Advice for Models

Advice for Models © 2007 Iver Johnson OFD Inc.


Any individual has the potential to be a useful even outstanding model. The varieties of forms, body types, ages, are excellent subject matter for learning. We are particularly interested in a variety of ethnic backgrounds. At OFD Inc we encourage both experienced and inexperienced models to join our group. Experienced models may offer some advantages in selecting and holding poses. People learn modeling in variety of ways; some are natural and intuitive, most learn on the job, some learn from attending studio sessions, and some from reading this paper. Practitioners of yoga, dance, or other physical activities, including theater, may have some initial advantages in modeling. However, we can offer the uninitiated a chance to start a career in modeling. All of the models are paid for their service and adhere to professional conduct. Both genders are utilized in separate sessions.

We may need to address the issue of nudity for new practitioners. This first hurdle is a social obstacle; the members of the group are accustomed to working with nude figures. While the group may be used to spending several hours with a model, new models must accept being the focus of a group of strangers. Usually this issue quickly dispels in the course of the work (usually within the first few minutes) as one concentrates on creating and maintaining poses. Seeing the group in action is one of the best ways to make people comfortable, please come in to observe our group! Just call to arrange a visit to observe, no obligation, and you will see first hand how models operate.

Nudity is a cultural issue. Our society usually guards against exposing too much of our bodies. As a group, artists suspend this tenant and give ourselves permission to accept nudity as a natural act, and one that is necessary to our work. Nudity should not be confused with sexuality. Sexual behavior is not condoned from models or participants. A casual environment with respect is maintained. For your privacy, your last name is not used and your contact information is not shared unless you wish to be contacted for work from reliable agents.

The question is sometimes asked, “Why use nude figures?” Drawing with costumed figures is helpful but lacks a great deal of critical information about the makeup of the figure. If it could be possible, we would use models without skin and muscles for a clearer view of structure. Clothing will not provide such an obstacle once a drawer has had practice with the unclad figure. The beauty and simplicity of the figure seems to be reason enough. I am exploring why models find this work appealing through interviews with models. One of the main answers is for the financial reward. Many find it an easy way to make money. Another reason is to participate in the creation of art, many find they also learn about making art. Many people find it rewarding to be a subject, to have their likeness represented by a variety of artists. Some people feel their physique and poses are their gift or talent, and wish to express themselves through modeling.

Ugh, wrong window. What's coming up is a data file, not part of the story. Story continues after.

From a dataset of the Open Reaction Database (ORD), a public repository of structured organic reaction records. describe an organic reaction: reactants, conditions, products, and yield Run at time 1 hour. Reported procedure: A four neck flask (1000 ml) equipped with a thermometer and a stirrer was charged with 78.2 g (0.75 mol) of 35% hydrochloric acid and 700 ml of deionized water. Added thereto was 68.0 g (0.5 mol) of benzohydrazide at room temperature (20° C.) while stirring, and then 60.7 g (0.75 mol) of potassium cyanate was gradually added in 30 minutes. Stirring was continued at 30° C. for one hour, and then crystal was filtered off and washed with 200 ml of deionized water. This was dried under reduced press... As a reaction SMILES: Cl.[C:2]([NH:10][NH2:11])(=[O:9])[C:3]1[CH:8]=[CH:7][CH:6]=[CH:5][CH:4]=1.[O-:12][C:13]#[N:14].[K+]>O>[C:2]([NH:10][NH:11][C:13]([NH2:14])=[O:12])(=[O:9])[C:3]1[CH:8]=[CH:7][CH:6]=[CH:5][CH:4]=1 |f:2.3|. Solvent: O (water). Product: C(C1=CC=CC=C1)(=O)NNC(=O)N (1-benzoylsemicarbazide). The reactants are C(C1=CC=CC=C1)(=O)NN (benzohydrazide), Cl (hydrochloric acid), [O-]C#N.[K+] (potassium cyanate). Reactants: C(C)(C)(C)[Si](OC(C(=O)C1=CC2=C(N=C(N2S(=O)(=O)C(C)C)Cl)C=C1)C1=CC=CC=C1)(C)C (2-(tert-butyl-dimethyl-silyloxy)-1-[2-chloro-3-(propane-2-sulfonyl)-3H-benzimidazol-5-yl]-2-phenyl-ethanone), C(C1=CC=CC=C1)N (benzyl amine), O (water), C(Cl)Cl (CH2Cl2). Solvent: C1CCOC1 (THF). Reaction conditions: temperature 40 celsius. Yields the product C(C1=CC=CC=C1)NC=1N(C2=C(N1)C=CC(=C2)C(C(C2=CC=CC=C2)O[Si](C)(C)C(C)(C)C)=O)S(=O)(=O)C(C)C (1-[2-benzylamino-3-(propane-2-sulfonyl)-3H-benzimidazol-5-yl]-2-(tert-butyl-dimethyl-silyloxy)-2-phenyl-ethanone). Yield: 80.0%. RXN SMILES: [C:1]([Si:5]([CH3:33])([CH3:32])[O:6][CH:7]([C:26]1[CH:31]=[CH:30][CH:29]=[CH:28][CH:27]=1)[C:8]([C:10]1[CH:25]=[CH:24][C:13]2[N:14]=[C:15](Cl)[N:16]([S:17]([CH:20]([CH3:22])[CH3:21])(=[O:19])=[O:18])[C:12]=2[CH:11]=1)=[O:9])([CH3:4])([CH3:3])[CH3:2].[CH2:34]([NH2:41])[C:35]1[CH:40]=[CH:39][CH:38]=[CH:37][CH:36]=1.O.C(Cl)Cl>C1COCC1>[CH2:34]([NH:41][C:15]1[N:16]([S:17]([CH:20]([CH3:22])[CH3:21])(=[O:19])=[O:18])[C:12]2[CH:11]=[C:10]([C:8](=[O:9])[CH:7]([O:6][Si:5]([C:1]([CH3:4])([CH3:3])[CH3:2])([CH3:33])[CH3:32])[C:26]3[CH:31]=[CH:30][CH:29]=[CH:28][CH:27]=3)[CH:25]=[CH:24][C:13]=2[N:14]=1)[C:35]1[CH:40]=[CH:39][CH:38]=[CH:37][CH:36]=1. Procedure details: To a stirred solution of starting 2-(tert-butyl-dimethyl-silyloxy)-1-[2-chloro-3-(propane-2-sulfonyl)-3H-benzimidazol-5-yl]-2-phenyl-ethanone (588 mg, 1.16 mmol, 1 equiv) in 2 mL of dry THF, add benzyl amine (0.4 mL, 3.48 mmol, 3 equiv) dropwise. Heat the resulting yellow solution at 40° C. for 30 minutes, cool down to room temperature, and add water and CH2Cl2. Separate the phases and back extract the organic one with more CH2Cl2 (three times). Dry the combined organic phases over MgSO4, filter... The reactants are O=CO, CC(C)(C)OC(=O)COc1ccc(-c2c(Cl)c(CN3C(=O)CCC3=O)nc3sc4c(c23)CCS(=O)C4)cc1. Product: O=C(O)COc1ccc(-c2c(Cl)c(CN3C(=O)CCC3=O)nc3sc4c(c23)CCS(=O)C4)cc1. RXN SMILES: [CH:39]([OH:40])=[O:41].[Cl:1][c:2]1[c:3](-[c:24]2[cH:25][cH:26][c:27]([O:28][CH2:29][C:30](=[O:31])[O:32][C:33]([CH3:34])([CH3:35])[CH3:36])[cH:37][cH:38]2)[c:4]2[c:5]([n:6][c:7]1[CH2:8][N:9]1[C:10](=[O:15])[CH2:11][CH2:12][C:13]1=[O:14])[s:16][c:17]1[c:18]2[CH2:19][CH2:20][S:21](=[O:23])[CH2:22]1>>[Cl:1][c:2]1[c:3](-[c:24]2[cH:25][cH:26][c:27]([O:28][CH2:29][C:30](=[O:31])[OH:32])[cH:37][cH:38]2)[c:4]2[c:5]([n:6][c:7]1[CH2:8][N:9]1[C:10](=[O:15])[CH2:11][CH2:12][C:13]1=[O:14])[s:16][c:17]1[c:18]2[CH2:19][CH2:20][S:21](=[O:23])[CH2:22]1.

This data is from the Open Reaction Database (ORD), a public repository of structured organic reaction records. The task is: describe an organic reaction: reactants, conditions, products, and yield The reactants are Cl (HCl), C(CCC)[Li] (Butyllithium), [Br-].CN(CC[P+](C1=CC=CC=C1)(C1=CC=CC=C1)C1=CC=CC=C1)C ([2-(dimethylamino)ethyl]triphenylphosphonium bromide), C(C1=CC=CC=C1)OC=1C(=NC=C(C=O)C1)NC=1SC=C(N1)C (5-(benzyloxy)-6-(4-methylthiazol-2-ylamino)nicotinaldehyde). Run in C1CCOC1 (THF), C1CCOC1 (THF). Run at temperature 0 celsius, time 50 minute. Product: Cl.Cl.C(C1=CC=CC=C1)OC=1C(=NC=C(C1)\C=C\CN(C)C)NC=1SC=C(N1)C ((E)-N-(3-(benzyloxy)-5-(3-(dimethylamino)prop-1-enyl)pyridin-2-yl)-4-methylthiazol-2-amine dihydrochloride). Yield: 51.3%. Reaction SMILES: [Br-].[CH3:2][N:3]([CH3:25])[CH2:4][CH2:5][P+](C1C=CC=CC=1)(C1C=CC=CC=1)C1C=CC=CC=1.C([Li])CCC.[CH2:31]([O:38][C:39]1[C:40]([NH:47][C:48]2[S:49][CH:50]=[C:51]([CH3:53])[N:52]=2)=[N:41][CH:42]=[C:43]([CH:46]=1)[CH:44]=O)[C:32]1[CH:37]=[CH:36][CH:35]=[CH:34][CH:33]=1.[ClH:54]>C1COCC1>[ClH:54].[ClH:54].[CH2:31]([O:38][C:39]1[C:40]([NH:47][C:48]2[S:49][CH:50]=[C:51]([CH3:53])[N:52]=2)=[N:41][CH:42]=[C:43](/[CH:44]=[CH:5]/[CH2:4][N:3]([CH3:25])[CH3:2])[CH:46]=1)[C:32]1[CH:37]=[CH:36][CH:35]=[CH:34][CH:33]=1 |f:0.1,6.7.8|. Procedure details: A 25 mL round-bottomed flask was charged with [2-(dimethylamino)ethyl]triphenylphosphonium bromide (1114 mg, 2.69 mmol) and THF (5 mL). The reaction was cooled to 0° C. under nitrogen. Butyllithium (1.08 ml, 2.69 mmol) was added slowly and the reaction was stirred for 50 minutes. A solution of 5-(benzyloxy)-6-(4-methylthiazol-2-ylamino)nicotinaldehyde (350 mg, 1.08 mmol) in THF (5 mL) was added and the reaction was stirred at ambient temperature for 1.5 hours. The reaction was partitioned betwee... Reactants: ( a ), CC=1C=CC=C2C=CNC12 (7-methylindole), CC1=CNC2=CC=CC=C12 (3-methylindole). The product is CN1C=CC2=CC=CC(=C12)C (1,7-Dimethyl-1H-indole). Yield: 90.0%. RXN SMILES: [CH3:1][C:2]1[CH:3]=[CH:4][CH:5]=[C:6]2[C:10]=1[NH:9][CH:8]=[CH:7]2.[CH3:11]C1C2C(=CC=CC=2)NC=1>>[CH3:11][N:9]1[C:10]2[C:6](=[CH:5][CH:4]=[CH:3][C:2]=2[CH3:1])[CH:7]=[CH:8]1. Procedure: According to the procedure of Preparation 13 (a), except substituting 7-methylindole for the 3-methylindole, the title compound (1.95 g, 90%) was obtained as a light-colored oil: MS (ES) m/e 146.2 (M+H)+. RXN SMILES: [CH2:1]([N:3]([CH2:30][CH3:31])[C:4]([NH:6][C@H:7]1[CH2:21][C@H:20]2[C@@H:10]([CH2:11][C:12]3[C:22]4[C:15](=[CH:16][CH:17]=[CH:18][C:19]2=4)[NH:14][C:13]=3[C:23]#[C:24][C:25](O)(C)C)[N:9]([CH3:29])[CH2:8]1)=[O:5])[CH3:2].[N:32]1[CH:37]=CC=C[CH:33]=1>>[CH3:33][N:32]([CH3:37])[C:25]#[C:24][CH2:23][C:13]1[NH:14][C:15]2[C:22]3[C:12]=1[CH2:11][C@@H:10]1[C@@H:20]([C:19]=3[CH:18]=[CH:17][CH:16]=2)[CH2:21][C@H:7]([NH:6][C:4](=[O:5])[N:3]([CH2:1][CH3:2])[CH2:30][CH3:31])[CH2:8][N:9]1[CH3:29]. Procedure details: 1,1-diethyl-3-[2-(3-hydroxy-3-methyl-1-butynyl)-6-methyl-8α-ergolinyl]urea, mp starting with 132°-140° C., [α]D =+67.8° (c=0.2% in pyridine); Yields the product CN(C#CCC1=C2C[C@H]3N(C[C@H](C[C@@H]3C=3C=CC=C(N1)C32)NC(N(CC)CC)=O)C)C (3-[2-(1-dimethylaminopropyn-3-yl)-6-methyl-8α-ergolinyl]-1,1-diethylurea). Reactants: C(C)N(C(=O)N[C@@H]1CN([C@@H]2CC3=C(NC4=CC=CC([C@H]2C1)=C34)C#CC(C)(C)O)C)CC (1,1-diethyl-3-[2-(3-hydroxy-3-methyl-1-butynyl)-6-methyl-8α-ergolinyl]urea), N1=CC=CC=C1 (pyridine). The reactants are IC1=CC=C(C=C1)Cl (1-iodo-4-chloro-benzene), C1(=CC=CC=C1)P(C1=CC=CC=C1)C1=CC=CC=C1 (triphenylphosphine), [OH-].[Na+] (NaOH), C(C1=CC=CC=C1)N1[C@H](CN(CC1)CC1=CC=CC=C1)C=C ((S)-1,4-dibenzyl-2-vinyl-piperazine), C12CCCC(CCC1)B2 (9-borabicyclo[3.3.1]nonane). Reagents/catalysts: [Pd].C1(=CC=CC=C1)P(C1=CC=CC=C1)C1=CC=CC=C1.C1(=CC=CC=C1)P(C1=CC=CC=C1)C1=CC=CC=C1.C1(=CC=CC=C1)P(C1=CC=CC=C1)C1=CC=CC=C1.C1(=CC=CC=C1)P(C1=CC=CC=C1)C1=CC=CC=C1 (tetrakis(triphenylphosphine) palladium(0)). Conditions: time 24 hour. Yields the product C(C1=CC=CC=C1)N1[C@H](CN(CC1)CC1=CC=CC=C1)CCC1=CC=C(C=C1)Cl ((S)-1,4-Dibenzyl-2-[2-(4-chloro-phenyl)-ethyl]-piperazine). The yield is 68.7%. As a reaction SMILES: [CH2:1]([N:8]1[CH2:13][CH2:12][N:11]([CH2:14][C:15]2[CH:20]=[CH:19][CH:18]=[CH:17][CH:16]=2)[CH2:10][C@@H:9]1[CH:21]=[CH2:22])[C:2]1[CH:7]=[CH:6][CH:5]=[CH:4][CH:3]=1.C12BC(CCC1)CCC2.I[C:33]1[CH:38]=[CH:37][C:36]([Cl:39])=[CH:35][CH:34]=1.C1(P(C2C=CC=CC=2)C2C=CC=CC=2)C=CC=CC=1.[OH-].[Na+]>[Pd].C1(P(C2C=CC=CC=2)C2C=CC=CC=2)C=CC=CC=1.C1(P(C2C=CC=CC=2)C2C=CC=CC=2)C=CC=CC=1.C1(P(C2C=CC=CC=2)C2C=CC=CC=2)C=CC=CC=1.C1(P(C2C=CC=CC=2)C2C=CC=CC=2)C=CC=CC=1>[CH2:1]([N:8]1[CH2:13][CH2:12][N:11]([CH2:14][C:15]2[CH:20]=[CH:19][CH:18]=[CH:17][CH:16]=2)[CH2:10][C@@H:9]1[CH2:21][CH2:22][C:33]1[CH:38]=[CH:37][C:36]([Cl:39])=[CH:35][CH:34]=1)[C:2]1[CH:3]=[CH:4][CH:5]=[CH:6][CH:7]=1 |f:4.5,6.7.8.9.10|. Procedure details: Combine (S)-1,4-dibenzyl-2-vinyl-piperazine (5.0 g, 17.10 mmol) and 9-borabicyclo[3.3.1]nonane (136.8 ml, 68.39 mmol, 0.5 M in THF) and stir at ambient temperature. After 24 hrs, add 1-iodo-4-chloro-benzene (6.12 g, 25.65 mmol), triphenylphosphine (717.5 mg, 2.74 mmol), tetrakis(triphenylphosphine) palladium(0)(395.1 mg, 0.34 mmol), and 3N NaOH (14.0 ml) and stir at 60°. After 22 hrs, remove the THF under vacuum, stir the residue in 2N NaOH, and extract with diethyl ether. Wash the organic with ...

THE POSE: The artist perspective. An artist can aspire to portray the universal within the specific pose. Artists will find something of interest with every model; a particular attribute, mood, characteristic, gesture may provide the spark that will inspire. OFD Inc offers studio experiences for all ability levels. Entry-level artists will often struggle with capturing the pose. Novices may struggle with a likeness. Occasionally entry-level and novice level interests fall more towards ‘getting it on paper’ than to an aesthetic statement. Eventually many artists in mastery will look for a pose with “that certain something,” a physical embodiment of some concept, aesthetic, emotion, or storytelling element. Models should be aware the mirror of the arts image is not always accurate; representations may be diverse from photographically representational to highly abstract.

THE POSE: The model perspective. Models should be prepared with their own ideas of posing but may ask for guidance. There is detailed information in the following pages for creating poses. While collaboration between model and artists is desirable OFD Inc gives the model options to create poses. Occasionally artists may also have specific ideas for work and give spontaneous suggestions. We should realize that many options for finding a satisfying pose. Pose repeatability is a desired characteristic for models. Remember if you require a break during the hour pose it can be arranged. Both artists and models will usually have enough information available to help reposition the original pose. It is a shared responsibility. Using initial sketches, body memory, as well as physical cues such as chalk or tape, helps in re-assuming a pose. Typically these are not employed at OFD Inc sessions. The illustrations of work included with this writing are examples of possible exercise poses. Sketchbooks with gesture poses are available at the Westcott Community Center and may provide inspiration. Breaks are placed at midpoint of the evening.